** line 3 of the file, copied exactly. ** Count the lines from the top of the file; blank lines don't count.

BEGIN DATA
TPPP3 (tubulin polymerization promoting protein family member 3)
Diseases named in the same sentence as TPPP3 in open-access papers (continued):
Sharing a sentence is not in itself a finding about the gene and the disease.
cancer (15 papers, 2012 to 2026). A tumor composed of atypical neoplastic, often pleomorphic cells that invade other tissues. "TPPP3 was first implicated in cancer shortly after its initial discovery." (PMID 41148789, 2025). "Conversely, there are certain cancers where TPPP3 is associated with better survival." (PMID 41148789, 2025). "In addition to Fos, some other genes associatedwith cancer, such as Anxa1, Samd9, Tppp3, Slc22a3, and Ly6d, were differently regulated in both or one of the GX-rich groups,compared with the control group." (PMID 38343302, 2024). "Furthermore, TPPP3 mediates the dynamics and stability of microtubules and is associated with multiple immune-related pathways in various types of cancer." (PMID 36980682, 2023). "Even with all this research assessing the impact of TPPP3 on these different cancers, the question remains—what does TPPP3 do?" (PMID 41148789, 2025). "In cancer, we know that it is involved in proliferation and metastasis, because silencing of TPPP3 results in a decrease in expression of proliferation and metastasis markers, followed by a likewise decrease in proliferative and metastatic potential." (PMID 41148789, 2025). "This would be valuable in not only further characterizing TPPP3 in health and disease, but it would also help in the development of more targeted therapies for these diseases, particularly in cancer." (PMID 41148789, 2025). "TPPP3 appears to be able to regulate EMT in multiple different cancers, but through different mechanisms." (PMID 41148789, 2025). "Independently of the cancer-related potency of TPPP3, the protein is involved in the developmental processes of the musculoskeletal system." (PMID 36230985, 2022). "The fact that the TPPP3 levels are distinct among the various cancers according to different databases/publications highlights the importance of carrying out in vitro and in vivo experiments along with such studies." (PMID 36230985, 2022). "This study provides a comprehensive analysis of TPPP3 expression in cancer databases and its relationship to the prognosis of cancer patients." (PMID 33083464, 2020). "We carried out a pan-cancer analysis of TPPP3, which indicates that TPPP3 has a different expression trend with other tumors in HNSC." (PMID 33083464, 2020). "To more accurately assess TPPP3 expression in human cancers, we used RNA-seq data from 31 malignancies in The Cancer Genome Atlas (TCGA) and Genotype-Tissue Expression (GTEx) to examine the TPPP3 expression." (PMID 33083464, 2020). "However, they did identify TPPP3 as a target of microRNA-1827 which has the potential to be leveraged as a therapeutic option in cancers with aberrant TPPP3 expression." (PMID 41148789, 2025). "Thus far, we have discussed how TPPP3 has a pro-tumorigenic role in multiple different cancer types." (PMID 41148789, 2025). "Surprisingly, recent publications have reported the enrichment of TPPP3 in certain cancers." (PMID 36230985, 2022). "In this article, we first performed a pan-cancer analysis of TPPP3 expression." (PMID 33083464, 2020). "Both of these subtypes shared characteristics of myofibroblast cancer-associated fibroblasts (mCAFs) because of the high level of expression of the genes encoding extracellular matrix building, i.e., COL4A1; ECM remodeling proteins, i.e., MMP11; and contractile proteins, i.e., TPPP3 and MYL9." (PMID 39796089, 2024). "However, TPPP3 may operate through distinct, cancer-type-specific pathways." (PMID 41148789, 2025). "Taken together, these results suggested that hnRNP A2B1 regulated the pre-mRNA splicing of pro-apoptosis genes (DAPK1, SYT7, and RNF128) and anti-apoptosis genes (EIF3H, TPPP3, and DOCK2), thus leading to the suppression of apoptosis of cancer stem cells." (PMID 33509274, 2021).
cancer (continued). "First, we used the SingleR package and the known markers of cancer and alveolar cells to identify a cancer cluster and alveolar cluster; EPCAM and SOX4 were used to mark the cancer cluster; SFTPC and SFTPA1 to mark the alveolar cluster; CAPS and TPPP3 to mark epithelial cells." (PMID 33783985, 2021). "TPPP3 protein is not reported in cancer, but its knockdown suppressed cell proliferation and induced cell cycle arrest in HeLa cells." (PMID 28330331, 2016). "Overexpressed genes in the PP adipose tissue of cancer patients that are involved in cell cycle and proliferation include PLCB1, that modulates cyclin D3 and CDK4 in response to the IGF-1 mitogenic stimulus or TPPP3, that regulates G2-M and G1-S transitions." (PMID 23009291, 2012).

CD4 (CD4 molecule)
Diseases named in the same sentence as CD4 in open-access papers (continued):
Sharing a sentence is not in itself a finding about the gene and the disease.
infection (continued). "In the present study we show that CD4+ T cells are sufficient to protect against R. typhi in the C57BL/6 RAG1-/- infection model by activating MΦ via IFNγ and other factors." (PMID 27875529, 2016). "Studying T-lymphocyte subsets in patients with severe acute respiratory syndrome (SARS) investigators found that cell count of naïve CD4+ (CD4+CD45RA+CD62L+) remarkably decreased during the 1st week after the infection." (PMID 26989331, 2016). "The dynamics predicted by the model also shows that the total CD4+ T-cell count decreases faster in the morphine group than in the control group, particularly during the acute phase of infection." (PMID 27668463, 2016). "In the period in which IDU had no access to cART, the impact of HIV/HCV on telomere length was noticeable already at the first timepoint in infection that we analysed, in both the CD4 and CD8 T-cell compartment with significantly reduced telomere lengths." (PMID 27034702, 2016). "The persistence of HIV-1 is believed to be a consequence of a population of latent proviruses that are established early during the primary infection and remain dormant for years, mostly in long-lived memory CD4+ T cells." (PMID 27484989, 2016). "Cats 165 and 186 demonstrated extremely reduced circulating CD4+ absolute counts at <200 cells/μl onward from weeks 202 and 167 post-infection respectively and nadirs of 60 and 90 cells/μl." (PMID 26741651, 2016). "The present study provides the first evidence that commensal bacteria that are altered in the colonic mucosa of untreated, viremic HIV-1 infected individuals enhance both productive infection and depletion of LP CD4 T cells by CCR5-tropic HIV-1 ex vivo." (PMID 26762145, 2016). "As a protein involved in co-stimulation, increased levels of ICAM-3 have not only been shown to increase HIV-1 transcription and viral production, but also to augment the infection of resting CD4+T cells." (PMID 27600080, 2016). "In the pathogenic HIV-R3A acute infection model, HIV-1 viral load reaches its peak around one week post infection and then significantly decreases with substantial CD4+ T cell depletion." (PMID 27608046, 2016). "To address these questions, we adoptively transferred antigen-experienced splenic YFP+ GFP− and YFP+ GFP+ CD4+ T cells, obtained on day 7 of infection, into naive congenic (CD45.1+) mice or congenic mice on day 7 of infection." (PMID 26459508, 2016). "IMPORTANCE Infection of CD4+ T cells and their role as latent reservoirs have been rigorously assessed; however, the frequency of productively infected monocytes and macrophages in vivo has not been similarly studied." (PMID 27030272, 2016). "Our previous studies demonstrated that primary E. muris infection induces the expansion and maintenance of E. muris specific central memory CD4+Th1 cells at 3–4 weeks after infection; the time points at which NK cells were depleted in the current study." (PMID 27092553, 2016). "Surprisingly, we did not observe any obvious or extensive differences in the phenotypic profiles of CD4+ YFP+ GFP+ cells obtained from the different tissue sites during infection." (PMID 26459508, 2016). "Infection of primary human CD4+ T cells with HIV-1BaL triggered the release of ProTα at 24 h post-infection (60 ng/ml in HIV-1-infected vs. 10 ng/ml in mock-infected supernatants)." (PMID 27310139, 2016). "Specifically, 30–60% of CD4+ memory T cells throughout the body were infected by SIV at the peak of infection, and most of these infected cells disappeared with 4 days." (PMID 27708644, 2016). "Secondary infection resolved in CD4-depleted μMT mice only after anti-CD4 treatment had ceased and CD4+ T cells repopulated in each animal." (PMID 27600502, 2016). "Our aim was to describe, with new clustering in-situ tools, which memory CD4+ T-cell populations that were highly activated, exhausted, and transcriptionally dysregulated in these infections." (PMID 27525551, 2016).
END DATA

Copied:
Sharing a sentence is not in itself a finding about the gene and the disease.